Like All Animal ‘Products,’ Bone Broth Is Unethical—and It Doesn’t Work

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Food fads—they come and go. Some, like bone broth, need to go yesterday.

What is bone broth, anyway, and does it work? Read on to find out, and learn about vegan collagen supplements that aren’t revolting and actually work.

What Is Bone Broth?

Carcass soup. Skeleton bisque. Corpse potage. These are all perfectly acceptable synonyms for bone broth. If you think we’re being crass, think again.

What You Never Realized About Bone Broth

Were you surprised to learn this about bone broth?

Posted by PETA (People for the Ethical Treatment of Animals) on Friday, November 2, 2018

Bone broth is made from the bones, skin, cartilage, ligaments, and tendons of violently killed individuals—usually cows or chickens but also ducks, bison, turkeys, lambs, deer, and other animals. They are individuals who yearn for freedom and value their lives—but instead, they’re crammed by the thousands into filthy, windowless sheds or stuffed into wire cages, metal crates, or other torturous enclosures and endure constant fear and torment. Chickens who are slaughtered for food, for example, spend their lives in dirty, warehouse-like structures—from the moment they hatch until the day they’re killed. Yes, that includes most of those on so-called “free-range” and organic farms.

chicken stabbed in mouth

No matter what ridiculous marketing terms their body parts are labeled with—for example, “grass-fed,” “grass-finished,” “free-range,” or “humane”—all cows used for food end up in slaughterhouses, where workers shoot them in the head with a captive-bolt gun, hang them up by one leg, and cut their throats before skinning and gutting them. Some cows remain conscious throughout the entire process.

white cow underneath a bolt gun

If you buy bone broth, you may pay an outrageous amount for a “product” that’s essentially just “beef” or “chicken” stock, but the animals pay with their lives.

What About the Supposed Health Benefits of Bone Broth?

One of bone broth’s supposed healing powers is its ability to restore collagen. But Kantha Shelke, a food scientist, says that this isn’t true. To help restore collagen, she touts a vegan-friendly approach:

“Eating a diet rich in leafy green vegetables is ideal. Plants offer richer sources in collagen building blocks and, in addition, provide nutrients not found in sufficient quantities in meats or broth,” she says.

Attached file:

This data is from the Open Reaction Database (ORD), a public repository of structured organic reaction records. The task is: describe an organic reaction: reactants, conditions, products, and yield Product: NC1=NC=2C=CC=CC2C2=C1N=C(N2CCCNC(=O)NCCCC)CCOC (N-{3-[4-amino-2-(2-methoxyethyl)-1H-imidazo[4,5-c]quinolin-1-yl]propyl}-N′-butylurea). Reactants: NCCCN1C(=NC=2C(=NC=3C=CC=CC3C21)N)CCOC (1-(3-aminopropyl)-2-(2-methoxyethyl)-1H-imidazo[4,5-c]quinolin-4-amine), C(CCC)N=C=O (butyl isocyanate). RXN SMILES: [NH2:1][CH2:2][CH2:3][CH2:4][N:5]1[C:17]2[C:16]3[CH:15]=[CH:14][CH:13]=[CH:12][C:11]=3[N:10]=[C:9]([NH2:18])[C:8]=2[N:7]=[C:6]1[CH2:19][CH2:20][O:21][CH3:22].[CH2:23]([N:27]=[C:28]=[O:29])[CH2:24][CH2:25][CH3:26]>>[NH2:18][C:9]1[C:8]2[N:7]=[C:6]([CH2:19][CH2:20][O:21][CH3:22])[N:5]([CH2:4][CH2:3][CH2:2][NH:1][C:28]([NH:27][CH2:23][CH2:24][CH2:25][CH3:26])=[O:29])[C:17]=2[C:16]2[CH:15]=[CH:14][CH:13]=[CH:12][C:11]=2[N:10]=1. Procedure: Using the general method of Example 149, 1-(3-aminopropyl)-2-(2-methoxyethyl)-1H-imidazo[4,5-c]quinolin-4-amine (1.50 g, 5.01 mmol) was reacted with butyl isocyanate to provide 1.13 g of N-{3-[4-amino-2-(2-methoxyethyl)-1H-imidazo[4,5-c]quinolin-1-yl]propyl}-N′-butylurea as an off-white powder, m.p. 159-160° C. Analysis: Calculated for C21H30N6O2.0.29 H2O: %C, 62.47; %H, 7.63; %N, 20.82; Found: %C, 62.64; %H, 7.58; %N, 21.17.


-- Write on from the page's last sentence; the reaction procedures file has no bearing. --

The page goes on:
Scientists agree that bone broth’s so-called ability to heal and restore collagen is probably overblown,” according to chef and food journalist Amy Blaszyk.

There you have it. If you want to be healthy and restore your body’s collagen, eat vegetables. For every health benefit that bone broth is claimed to have, there’s a vegan approach that actually works. Take a look:

Restoring Collagen

Collagen is in our bones, muscles, tendons, skin, blood vessels, and digestive systems, but as we age, we produce less of it. In addition to eating veggies, taking vegan collagen supplements can help keep all these body parts (and animals) healthy. Consider mixing Amazing Grass‘ Amazing Protein Glow with water or your favorite vegan milk or adding it to a smoothie. The vegan, gluten-free, no-sugar-added supplement comes in three delicious flavors: Chocolate Rose, Vanilla Honeysuckle, and Wild Berry Hibiscus.

To replenish your skin specifically, try Dr. Dennis Gross Skincare’s Vitamin C+ Collagen Deep Cream. It helps to diminish dark spots and wrinkles and prevent future damage. “I tried this on a fluke and I am glad I did! My skin has not looked this good in several years,” wrote one satisfied user. Best of all, this popular collagen cream is vegan and cruelty-free.

Keep an eye out, too, for products containing Geltor’s N-Collage, the first-ever animal-free collagen ingredient intended for cosmetic applications. The award-winning, vegan, high-performance protein solution is expected to take the beauty industry by storm.

Find out more about fighting wrinkles the cruelty-free way.

Improved Digestion

Tummy troubles? You don’t need to drink animal-bone soup to combat poor digestion. By simply eating a high-fiber diet, you can improve the functionality of your gut, and most fibrous foods are vegan. Think avocados, raspberries, artichokes, lentils, oats, and chia seeds. Make sure that you stock up on veggie broth, too. You can also add vegan foods that contain probiotics—like kombucha, sauerkraut, and miso—to your diet, which promotes a healthy digestive tract and immune system. For a digestive supplement, consider trying one from Deva Nutrition.

Protecting Your Joints

You can eat your way to healthier joints, one berry at a time. Many vegan foods—including berries, nuts, orange veggies, and dark leafy greens—contain antioxidants and anti-inflammatory compounds that can effectively reduce joint stiffness and pain. Some people who suffer from arthritis, like Patrice Herbst and Jon Hinds, even assert that going vegan helped them combat their symptoms. For added joint health, consider taking bone and glucosamine supplements from Deva Nutrition.

Healthier Skin, Hair, and Nails

While vegan collagen supplements can help you to have healthier hair, skin that glows, and stronger nails, there’s more that you can do to protect yourself from damage. Consider taking a vegan biotin supplement or a hair, skin, and nails supplement like those offered by Deva Nutrition. And if you aren’t already vegan, give it a try: Going vegan can help improve your skin—and save animals.

In Short, Go Vegan

Forget flimflam fads. All you need to restore collagen and live your healthiest, kindest life is a well-balanced vegan diet. Let animals keep their bones while you keep yours healthy. Click here to learn more about the benefits of being vegan, and find out how to get started on your vegan journey today.

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